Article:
This is the latest in Pen and Sword's "100 objects" series, this time focusing on Admira Lord Nelson. Excellent.


Sarah Durber: Make Your Own Indoor Garden

Published by Pen and Sword 30th June 2021


This book aims to cover the most commonly asked questions by new plant owners and will help people who want to have more greenery in their lives but don’t know where to start. It will advise on the best plant for a variety of home conditions so that everyone should be able to find plants that suit their space. Having and maintaining an indoor garden can be possible for anyone, the book will give you step by step guides to creating and designing your own terrariums, cacti & succulent gardens and even kokedamas (Japanese for Moss Ball). It will include descriptions of the equipment needed, and how to find this inexpensively so that the hobby is accessible to everyone. Readers of the book will discover a newfound joy of plants and nature as well as learn a brand-new skill. The book will go into detail about what may be causing damage to a plant, and how to look after plants so that they last. It will also focus on how plants can improve physical and mental health, to encourage readers to fill their homes with greenery for practical and aesthetic reasons. The innate human need to be around nature is called Biophilia, and this book will tap into that need without over complicating things. The focus will be on low maintenance, good-looking greenery.

With gardening in the ascendancy because of the pandemic, this is a practical and priceless look at how to install plants and flowers within the home - primarily for people living in flats or simply without access to gardening space. A superb book.


Phil Carradice: A Hundred Years of Spying

Published by Pen and Sword 30th June 2021


Early espionage organisations like Walsingham’s Elizabethan spy network were private enterprises, tasked with keeping the Tudor Queen and her government safe. Formal use of spies and counter spies only really began in the years after 1909, when the official British secret service was founded. Britain became the first major proponent of secret information gathering and other nations quickly followed.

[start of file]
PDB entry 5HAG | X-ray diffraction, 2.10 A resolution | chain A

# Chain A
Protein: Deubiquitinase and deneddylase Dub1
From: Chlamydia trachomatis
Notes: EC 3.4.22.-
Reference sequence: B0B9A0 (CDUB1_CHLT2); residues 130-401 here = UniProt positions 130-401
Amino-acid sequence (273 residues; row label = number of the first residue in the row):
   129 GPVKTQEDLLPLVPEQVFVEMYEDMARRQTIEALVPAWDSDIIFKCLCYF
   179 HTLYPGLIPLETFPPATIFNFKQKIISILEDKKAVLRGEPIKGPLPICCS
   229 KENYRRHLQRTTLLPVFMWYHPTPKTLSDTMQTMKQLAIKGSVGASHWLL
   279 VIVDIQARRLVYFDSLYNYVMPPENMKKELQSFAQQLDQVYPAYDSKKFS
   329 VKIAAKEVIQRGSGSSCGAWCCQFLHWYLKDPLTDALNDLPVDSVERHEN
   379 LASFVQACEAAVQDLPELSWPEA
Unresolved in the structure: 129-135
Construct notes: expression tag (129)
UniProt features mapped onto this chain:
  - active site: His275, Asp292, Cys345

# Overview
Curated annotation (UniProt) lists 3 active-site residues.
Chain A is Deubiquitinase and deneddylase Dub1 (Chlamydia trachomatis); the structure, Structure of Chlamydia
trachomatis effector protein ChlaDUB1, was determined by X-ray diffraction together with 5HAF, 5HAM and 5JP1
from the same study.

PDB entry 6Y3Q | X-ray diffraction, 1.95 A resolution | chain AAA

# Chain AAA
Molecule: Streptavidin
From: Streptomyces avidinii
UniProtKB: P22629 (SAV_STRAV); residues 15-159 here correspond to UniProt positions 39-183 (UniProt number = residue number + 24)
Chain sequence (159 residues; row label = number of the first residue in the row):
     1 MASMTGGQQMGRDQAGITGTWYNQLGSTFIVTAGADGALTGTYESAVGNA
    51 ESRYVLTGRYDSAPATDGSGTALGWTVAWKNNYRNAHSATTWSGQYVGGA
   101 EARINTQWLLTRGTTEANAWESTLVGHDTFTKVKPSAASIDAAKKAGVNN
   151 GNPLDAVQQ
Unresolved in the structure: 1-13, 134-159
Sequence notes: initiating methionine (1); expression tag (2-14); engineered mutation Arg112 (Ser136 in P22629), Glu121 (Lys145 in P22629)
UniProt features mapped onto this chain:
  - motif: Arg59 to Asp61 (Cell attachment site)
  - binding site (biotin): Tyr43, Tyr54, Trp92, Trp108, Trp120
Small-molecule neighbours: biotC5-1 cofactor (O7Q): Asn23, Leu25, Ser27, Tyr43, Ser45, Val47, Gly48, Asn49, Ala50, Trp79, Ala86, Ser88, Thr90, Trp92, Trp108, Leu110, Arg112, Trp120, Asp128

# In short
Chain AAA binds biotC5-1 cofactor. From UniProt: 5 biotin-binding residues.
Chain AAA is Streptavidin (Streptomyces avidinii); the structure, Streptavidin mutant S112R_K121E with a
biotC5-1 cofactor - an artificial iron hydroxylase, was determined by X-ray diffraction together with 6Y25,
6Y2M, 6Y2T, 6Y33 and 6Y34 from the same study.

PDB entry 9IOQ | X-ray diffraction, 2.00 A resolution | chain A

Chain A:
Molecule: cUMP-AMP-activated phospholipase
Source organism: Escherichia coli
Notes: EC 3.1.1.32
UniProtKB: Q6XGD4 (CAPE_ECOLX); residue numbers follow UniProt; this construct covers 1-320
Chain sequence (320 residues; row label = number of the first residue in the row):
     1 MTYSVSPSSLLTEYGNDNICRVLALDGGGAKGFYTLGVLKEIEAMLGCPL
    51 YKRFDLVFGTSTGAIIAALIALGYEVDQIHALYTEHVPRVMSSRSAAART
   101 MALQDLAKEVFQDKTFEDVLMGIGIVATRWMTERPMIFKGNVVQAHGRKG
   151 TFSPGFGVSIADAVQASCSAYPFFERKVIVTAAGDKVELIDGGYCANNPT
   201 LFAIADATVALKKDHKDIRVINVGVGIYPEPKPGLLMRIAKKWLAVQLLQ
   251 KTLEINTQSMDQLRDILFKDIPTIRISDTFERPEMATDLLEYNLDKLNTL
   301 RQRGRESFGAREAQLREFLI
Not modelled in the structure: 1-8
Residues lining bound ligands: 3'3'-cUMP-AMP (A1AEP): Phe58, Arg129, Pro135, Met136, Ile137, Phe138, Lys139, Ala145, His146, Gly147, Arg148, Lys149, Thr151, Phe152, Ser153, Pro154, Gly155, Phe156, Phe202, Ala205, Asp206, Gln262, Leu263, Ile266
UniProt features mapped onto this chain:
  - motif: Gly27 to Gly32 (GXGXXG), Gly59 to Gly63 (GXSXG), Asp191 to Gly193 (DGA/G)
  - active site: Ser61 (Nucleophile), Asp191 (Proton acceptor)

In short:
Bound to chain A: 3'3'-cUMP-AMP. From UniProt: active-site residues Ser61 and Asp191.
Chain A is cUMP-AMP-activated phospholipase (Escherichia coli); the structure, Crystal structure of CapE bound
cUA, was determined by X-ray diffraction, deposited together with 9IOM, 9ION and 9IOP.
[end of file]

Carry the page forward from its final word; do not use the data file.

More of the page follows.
The outbreak of war in 1914 saw a sudden and dramatic increase in the use of spies as the military quickly began to realise the value of covert intelligence. Spying ‘came of age’ during the war on the Western Front and that value only increased in the run up to the Second World War, when the threat of the Soviet Union and Nazi Germany began to make themselves felt.

The Cold War years, with the use of moles, defectors and double agents on both sides of the Iron Curtain saw the art of spying assume record proportions. The passing on of atom secrets, the truth about Russian missiles on Cuba, it was the age of the double agent, the activities of whom managed to keep away the looming threat of nuclear war.

A Hundred Years of Spying takes the reader through the murky world of espionage as it develops over the course of the twentieth century, where the lines of truth and reality blur, and where many real-life spies have always been accompanied, maybe even proceeded, by a plethora of spy literature.

This book will look at the use of and development of spying as an accepted military practice. It will focus on individuals from Belgians like Gabrielle Petite to the infamous Mata Hari, from people like Reilly Ace of Spies to the British traitors such as Philby, Burgess and McClean. The activities of American atom spies like the Rosenbergs will also be covered as will Russian double agent Oleg Penkovsky and many others.

Fans of the TV series Spooks will be captivated by Phil Carradice's look at the history of spying during the last 100 years. Absolutely enthralling.


The small print: Books Monthly, now well into its 24th year on the web, is published on or slightly before the first day of each month by Paul Norman. You can contact me here. If you wish to submit something for publication in the magazine, let me remind you there is no payment as I don't make any money from this publication. If you want to send me something to review, contact me via email at paulenorman1@gmail.com and I'll let you know where to send it.